Meyer's script was brought to thrilling life under the direction of Herbert Ross, a veteran Broadway choreographer and director who knows all too well how to handle potentially weighty material with just the proper deftness of touch. Prior to The Seven-Per-Cent Solution Ross had directed light-hearted films like The Sunshine Boys, The Owl and the Pussycat, and Funny Lady. Before the end of his career he would also call the shots on some of the biggest hits of his professional career - Footloose and Steel Magnolias. Ross and Meyer found creative kindred spirits in each other because they both understood that the Sherlock Holmes mysteries are not meant to be dark and gritty, lurid and violent exercises in grim exploitation. Nor are they meant to be frivolous laugh riots impossible to take the slightest bit seriously for a moment. The key to successfully telling a Holmes story as Doyle understood it was to arrange a stalemate between those combative tones. The darkness of the material is elevated by the strength of the well-developed relationships, the depth of the characterizations, and the humor that emerges unforced from their interplay. Ross stages every scene without needless visual distraction and allows the actors and the script to take center stage. The sets are sumptuous but given a sense of lived-in realism thanks to the gaslight cinematography that enhances their authenticity. Though the story is driven by shrewd detective work and enraptured character beats Ross and Meyer find the time to toss in some welcome action set pieces that feel like natural progressions of the plot, like one scene where Holmes, Watson, and Freud find themselves trapped inside an arena and having to dodge stampeding horses. The majority of the third act is devoted to an extended train chase that finds the trio forced to chop up a caboose for wood to keep the fires burning during the pursuit. Holmes has a saber fight on top of one of the cars while Freud gets to pack heat in the most gentlemanly manner.
Ultimately it is the star trio of Nicol Williamson, Alan Arkin, and Robert Duvall that provides the soul and beating heart of The Seven-Per-Cent Solution. Williamson is by far the best actor to ever play the role of Sherlock Holmes in my opinion. The notoriously difficult actor was one of the true shining lights of the British stage in the latter half of the 20th century but he rarely was afforded the chance for the success in film that he had achieved in the theater. Best known for playing the definitive Merlin in perhaps the finest movie ever made about the legend of King Arthur - John Boorman's Excalibur - Williamson's performance as Holmes is one of the finest of his distinguished career. In many ways the actor and character are just made for each other, both possessed of great genius is their chosen profession but plagued by demons and dominated by eccentricities that made it extremely difficult for them to productively work with others. But Williamson takes on the part of Holmes with magnificent theatrical gusto like wearing the character as a second skin; so great is the actor's performance that by the end it is hard to separate Williamson from Holmes and vice versa. This is one of those rare moments when you get to see Holmes in the process of completely unraveling and more unsure of himself and his abilities as a detective than he likely has ever been. Williamson's performance never goes over the top even though at times it looks as if Holmes could certainly do just that. It's a daring high wire act to attempt, turning the greatest crime-solving intellect in the world of fiction into a proverbial mental case trying to rebuild his entire persona and regain the trust of his closest compatriots, but Williamson pulls it off in a performance that is as dynamic as it is haunting.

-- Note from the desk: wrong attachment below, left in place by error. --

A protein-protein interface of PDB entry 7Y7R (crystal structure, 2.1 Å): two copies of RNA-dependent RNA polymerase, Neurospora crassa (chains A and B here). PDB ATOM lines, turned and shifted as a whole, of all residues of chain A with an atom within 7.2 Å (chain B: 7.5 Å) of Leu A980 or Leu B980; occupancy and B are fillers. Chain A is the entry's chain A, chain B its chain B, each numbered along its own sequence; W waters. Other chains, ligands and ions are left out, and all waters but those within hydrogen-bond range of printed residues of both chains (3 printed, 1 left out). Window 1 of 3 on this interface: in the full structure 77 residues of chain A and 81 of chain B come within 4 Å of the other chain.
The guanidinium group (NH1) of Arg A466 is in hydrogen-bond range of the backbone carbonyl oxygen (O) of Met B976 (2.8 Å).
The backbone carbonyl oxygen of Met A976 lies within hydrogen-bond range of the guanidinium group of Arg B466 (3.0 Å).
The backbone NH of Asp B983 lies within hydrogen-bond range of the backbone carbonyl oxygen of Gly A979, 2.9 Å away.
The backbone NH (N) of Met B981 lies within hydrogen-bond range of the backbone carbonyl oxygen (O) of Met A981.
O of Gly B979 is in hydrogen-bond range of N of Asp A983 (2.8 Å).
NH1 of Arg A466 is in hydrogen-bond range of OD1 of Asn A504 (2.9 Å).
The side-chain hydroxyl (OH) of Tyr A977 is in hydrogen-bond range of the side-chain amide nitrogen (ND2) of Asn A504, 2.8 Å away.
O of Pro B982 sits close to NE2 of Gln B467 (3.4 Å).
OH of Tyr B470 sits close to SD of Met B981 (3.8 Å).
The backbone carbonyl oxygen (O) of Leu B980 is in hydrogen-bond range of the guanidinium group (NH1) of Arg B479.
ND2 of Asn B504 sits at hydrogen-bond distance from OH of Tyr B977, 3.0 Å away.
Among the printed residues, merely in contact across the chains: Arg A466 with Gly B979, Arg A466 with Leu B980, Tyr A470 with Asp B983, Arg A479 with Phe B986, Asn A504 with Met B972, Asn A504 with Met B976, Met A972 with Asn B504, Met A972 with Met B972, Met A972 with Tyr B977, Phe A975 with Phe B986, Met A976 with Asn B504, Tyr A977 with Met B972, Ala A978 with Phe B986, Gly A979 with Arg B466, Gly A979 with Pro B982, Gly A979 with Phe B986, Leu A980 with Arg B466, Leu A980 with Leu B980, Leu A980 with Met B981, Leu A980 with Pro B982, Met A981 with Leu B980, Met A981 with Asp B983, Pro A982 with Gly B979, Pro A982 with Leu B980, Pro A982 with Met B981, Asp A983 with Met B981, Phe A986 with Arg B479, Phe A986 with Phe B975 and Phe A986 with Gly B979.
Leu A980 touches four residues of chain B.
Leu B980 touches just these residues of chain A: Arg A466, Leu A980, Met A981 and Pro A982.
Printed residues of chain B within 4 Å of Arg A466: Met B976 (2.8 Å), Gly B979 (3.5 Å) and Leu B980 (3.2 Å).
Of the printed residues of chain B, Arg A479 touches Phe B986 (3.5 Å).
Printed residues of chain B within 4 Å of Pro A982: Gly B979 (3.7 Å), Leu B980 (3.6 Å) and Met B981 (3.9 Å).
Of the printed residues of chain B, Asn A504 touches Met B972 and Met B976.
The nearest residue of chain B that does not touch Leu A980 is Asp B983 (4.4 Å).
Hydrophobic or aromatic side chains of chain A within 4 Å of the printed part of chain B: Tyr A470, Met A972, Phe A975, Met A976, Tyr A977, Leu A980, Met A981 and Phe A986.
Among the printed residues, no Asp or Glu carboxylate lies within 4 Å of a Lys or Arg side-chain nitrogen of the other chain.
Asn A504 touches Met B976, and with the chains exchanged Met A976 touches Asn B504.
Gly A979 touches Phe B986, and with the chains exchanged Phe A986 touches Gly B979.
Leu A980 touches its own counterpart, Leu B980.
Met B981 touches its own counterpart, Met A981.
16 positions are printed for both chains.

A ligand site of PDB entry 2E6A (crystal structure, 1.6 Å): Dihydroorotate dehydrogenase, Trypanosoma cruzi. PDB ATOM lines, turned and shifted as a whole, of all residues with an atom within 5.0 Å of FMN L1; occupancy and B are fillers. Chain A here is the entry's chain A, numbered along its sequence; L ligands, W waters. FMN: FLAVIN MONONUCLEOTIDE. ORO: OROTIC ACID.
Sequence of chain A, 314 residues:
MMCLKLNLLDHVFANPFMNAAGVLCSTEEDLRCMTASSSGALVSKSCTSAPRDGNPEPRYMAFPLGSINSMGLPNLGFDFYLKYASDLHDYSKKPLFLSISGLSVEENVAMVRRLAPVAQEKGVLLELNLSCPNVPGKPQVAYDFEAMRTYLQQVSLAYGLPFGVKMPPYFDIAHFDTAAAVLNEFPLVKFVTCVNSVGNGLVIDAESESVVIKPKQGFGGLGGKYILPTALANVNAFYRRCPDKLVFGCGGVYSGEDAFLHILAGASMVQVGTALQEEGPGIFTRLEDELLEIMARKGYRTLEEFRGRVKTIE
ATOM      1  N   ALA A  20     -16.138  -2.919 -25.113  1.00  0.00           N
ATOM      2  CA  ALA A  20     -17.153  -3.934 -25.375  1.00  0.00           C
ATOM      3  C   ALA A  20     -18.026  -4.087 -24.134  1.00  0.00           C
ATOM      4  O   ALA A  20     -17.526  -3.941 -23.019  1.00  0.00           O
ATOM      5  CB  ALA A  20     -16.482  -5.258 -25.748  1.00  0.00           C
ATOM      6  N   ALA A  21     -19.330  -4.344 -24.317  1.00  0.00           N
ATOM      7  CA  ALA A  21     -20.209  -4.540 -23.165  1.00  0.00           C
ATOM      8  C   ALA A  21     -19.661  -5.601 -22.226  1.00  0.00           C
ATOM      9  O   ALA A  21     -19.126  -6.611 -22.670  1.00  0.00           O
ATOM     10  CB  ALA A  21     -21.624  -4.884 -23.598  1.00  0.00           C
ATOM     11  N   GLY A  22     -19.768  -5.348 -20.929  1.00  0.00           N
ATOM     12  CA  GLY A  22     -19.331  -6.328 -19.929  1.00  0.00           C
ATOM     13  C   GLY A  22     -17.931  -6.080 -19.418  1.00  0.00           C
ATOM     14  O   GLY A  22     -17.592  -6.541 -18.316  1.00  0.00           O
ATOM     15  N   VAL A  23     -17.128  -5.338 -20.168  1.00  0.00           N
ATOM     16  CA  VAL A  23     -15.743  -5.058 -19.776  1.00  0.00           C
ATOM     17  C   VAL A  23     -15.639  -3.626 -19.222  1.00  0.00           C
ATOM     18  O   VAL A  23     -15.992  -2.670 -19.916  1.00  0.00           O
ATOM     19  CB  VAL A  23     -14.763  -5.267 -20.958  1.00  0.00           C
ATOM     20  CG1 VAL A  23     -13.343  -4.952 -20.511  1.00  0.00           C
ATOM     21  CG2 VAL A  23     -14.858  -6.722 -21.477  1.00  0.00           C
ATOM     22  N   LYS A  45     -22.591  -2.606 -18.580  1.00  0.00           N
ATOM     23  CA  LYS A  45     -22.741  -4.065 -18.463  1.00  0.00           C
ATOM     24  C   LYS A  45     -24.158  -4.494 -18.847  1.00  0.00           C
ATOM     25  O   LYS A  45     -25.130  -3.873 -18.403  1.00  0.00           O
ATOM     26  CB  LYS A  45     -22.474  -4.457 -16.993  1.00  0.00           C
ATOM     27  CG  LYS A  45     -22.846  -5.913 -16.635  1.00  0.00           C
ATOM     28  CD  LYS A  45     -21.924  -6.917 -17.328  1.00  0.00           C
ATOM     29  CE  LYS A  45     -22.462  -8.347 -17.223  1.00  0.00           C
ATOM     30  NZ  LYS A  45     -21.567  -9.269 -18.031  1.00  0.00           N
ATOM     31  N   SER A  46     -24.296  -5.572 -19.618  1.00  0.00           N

He is matched in every regard by Alan Arkin giving a performance as Dr. Sigmund Freud that avoids the clichés that torpedoed portrayals other actors of the past and future gave of the great psychiatric pioneer and finds the warmth and gentle humor inherent in a man whose name has become synonymous with the discovery of the darker aspects of our personalities. Arkin is at his best when he shows us a Freud dedicated to helping his patients, most prominently in this case being Holmes, conquer their demons who also gets a huge thrill at using his own kind understanding of the human mind to help Holmes and Watson in their investigation. After all, what kid who grew up valuing brains over brawn in resolving conflicts because they also had more of the former than the latter didn’t imagine themselves playing sidekick to their favorite heroes of literature, film, television, or comic books? Though Freud isn’t exactly a Holmes fan boy you get a sense of pure joy and adulation from Arkin’s performance. Plus his accent isn’t half bad either. Completing the trifecta is Robert Duvall as Dr. Watson. Despite the plot of the movie often seeing his cast to the sidelines in favor of the relationship between Holmes and Freud, Watson is possibly the most important character in the story. He initiates getting Holmes to Vienna to be examined by Freud and through it all gives his friend and colleague the strength to carry on and be the great detective he was born to become. Duvall sidesteps previous incarnations of Watson that saw the character portrayed as a bumbling fool and shows us the man who provided the balance and structure that kept Sherlock Holmes honest and not completely disconnected from his humanity. It’s a fine bit of professional acting that tends to get overlooked but really shouldn’t.